Players in the global construction industry, and specifically building materials companies, should take a proactive approach to make the most of the shift to a low-carbon economy. Our experience working with companies in this sector suggests that the companies out in front are guided by three principles that help them navigate the transition.
- Anticipate the circular materials disruption. The shift to circular materials, driven by policies, regulations, and consumer demand, will disrupt the construction sector. By now, most building materials companies are positioning themselves to make the most of the opportunities, whether that’s through investments in new materials, technologies, or services. New disrupters are enabling transparent and predictable supply of end-of-life materials, which has the potential to fuel a new wave of circular materials disruption.
Madaster, for example, is a start-up that has created a new business model with an online registry of building materials used in construction projects. The Madaster Platform maintains a “materials passport” for every construction project included, containing information about the quality, origins, and location of materials used in buildings, to facilitate the salvage, recycling, and reuse of those materials at the end of the building’s useful life.
- Use circularity as a commercial selling point. Because greener and more circular materials can help customers reduce their own emissions, they offer savings that most customers should be willing to pay a premium for. But materials companies have not always priced their products appropriately to capture those premiums. By focusing on customer segments that place a high value on circularity benefits, and by quantifying the value delivered to customers, materials makers can determine the right price and margins. A clear understanding of the value to the customer will help sales teams articulate the circularity benefits.
Holcim sells a range of concrete materials under the ECOPact brand that produce 30% to 100% less emissions than traditional concrete and that integrate recycled construction and demolition materials—benefits that help their customers reduce their footprint. In many places, the demand for these materials far outstrips their potential supply. Getting the appropriate price is important to help grow the industry and accelerate the transition, which will further boost these businesses.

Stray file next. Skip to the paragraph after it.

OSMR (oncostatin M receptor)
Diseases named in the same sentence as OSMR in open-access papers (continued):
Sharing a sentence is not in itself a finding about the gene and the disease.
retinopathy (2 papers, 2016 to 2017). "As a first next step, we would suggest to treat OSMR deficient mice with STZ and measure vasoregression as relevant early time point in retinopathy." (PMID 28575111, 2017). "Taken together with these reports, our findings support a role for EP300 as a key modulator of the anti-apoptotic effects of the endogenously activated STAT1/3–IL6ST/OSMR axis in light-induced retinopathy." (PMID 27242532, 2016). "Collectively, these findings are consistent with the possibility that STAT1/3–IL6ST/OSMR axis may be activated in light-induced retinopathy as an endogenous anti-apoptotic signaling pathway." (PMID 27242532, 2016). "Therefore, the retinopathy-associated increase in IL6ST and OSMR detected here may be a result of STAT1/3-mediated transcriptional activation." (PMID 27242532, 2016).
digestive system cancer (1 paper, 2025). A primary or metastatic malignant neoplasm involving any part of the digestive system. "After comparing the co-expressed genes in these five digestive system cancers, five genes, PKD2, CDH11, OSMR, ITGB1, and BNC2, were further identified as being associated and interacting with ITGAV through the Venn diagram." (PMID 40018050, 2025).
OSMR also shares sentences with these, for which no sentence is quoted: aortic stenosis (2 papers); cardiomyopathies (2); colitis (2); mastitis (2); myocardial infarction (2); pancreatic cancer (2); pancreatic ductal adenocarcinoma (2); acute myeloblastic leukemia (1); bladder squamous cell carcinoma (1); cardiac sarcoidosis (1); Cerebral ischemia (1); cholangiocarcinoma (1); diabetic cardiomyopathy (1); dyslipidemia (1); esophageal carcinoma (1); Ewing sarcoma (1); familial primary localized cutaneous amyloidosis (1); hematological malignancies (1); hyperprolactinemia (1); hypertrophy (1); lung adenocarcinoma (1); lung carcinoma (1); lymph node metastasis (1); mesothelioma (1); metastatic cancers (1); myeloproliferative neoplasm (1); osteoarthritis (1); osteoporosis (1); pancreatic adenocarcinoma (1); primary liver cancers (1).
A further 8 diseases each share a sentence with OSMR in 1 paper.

- Secure cost-competitive access to circular materials. Because buildings have such long lives, the volume of inputs needed for new construction far outweighs the volume of materials that can be salvaged from buildings at the end of their useful lives. As noted above, this means that the industry will need to draw on recycled materials from other sectors. But even with these, there is bound to be strong demand and competition for these materials (see Figure 3). Supply chain disruptions will only increase this challenge. Builders and makers of construction materials will want to secure access to end-of-life materials as early as they can, to avoid being left exposed to inflation and scarcity.
The rise in demand for recycled materials will result in shortages of recycled building materials
Historically, the construction industry has been slow to adopt new technologies and processes that deliver productivity gains. But that’s changing quickly: Construction and building technology are among the hottest draws for venture capital, and the industry is rapidly adopting digitization.
The same is true for sustainability and circularity. If you visited a construction site tomorrow, you might not see many signs of circularity. But much of the work is in development or already operational in pilot programs. Some construction leaders, particularly in Europe where they have been spurred to action by regulations, are already showing how to use less, emit less, and recycle and reuse more. However, since the industry comprises many small firms, broader change will take more time, requiring greater awareness, more training, and the right economic incentives.
Beyond that, the industry is also pushing forward new technologies and product innovations to boost sustainability in a broader context, thereby reducing the environmental footprint of buildings in general. For example, Velux, a manufacturing company that specializes in roof windows and skylights, produces rooftop windows with expanded functionality to capture rainwater and to adjust the amount of light entering a room. Not only does this support more sustainable ongoing operations, but it also reduces the load of air conditioners that need to be installed at the onset.
After many years, the construction industry is finally showing that it can become more tech savvy and greener.